Jim1138 said:
If yawning is a means to keep the brain cool, why don't we see joggers yawning all the time?

Thats because our body temperature is kept pretty much the same. It is balanced by swetting. You don't get a remarkable temperature while jogging.
Plus, the jogger is breathing fast and regularly while jogging. So the brain isn't in a desperate need of oxygen either. But I guess the "brain-is-in-need-of-oxygen-so-yawn" theory is proven wrong now anyways.

Wiki tells us that yawning is the reflex which is created by the stretching of the eardrums and inhaling. How come that creates the reflex anyway?
 
  • #7
runner said:
I had a similar reaction to the wiki article zooby. Here's another article that discounts some of the things in the wiki article. According to this one, there's no basis for thinking it removes excess CO2 from the body, something I was told a long time ago. Anyway, I did yawn once while reading this one. :cool: Anyone else?


http://faculty.washington.edu/chudler/yawning.html

Just by reading the title :biggrin: but I was already feeling sleepy - it was just the tipping point.
 
  • #8
lisab said:
Just by reading the title :biggrin: but I was already feeling sleepy - it was just the tipping point.

"...even reading, or thinking about yawning, or looking at a yawning picture can cause a person to yawn..."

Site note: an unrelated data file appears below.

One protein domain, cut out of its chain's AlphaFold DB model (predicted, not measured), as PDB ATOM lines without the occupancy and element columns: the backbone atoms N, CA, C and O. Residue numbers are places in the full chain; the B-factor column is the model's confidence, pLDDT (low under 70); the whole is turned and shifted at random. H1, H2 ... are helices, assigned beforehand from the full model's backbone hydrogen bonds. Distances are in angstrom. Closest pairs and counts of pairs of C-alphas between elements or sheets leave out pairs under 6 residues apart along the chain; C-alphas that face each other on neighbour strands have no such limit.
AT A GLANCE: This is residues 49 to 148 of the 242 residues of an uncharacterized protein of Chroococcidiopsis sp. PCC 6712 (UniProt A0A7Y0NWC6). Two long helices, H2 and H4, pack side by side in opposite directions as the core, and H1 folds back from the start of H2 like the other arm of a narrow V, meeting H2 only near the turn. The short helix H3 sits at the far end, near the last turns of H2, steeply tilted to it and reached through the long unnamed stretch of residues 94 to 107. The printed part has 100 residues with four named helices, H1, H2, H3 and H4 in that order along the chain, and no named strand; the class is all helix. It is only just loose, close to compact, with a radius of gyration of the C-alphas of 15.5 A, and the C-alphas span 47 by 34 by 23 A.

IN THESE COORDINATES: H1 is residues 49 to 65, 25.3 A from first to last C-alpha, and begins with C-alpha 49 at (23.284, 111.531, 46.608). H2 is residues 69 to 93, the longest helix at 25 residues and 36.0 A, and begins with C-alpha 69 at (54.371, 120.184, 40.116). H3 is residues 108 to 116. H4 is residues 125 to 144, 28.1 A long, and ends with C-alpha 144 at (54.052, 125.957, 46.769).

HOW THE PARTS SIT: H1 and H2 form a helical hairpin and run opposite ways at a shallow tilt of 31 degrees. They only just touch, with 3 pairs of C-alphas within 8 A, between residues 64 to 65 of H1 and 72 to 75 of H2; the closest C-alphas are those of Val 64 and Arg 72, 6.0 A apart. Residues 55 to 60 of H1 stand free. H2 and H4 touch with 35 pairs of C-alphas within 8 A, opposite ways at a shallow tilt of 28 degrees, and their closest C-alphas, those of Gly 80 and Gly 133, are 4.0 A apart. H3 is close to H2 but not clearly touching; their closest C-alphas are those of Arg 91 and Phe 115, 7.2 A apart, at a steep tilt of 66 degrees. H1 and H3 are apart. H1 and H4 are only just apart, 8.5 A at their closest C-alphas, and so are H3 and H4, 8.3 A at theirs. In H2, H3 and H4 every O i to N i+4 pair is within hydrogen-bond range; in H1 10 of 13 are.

http://en.wikipedia.org/wiki/Yawn
 

Related to Double-Yawn Effect: Causes & Psychological Impact

1. What is the "Double-Yawn Effect"?

The "Double-Yawn Effect" is a phenomenon where one person's yawn triggers another person's yawn, leading to a chain reaction of yawns within a group. It is also known as contagious yawning.

2. What causes the "Double-Yawn Effect"?

The exact cause of the "Double-Yawn Effect" is not fully understood. However, it is believed to be related to a combination of social and psychological factors. Seeing someone else yawn can trigger a reflexive response in our own brains, leading to a yawn.

3. Is the "Double-Yawn Effect" universal?

No, the "Double-Yawn Effect" is not universal and can vary among individuals. Some people are more susceptible to contagious yawning, while others may not experience it at all. Age, gender, and certain medical conditions can also impact the likelihood of experiencing the "Double-Yawn Effect".

4. What is the psychological impact of the "Double-Yawn Effect"?

The "Double-Yawn Effect" is thought to have a social and emotional impact on individuals. It can increase feelings of empathy and social bonding, as well as decrease feelings of isolation or loneliness. It is also believed to have a calming effect on the brain and may help regulate arousal levels.

5. Can the "Double-Yawn Effect" be controlled?

While it may not be possible to completely control the "Double-Yawn Effect", some studies have shown that being more aware of yawning and trying to suppress it can reduce the likelihood of contagious yawning. Additionally, engaging in activities that require focus and attention can also help prevent the "Double-Yawn Effect".